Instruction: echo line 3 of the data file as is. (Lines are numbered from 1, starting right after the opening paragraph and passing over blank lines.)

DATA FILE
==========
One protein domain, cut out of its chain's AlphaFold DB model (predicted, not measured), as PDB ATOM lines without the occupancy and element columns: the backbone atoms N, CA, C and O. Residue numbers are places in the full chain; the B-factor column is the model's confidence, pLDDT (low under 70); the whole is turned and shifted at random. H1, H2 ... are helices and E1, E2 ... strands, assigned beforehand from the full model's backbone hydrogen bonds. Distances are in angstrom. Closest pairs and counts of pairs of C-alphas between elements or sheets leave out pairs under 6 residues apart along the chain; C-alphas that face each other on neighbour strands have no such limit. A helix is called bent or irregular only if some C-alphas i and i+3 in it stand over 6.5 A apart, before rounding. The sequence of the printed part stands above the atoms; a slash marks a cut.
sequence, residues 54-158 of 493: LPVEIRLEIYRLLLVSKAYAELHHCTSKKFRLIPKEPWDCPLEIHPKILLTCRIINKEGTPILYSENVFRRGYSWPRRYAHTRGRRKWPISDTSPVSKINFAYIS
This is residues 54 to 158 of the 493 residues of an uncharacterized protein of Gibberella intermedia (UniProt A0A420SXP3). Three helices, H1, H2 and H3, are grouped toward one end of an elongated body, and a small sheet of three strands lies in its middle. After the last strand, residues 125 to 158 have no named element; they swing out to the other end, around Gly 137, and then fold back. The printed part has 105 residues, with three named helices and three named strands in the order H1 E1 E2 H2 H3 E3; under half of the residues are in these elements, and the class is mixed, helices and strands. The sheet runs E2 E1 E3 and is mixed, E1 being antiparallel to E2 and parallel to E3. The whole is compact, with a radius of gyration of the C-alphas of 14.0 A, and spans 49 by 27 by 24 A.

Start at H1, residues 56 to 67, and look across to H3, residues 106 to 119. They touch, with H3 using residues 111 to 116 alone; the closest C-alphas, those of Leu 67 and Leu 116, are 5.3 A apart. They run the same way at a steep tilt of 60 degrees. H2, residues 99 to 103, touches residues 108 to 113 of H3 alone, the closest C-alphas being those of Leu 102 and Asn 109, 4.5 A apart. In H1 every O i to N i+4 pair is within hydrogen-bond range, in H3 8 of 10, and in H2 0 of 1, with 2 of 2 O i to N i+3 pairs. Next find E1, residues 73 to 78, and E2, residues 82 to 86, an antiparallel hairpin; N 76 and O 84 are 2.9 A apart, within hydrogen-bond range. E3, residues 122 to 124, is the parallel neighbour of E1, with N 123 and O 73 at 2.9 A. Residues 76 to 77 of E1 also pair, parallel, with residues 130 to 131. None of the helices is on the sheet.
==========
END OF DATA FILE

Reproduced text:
Start at H1, residues 56 to 67, and look across to H3, residues 106 to 119. They touch, with H3 using residues 111 to 116 alone; the closest C-alphas, those of Leu 67 and Leu 116, are 5.3 A apart. They run the same way at a steep tilt of 60 degrees. H2, residues 99 to 103, touches residues 108 to 113 of H3 alone, the closest C-alphas being those of Leu 102 and Asn 109, 4.5 A apart. In H1 every O i to N i+4 pair is within hydrogen-bond range, in H3 8 of 10, and in H2 0 of 1, with 2 of 2 O i to N i+3 pairs. Next find E1, residues 73 to 78, and E2, residues 82 to 86, an antiparallel hairpin; N 76 and O 84 are 2.9 A apart, within hydrogen-bond range. E3, residues 122 to 124, is the parallel neighbour of E1, with N 123 and O 73 at 2.9 A. Residues 76 to 77 of E1 also pair, parallel, with residues 130 to 131. None of the helices is on the sheet.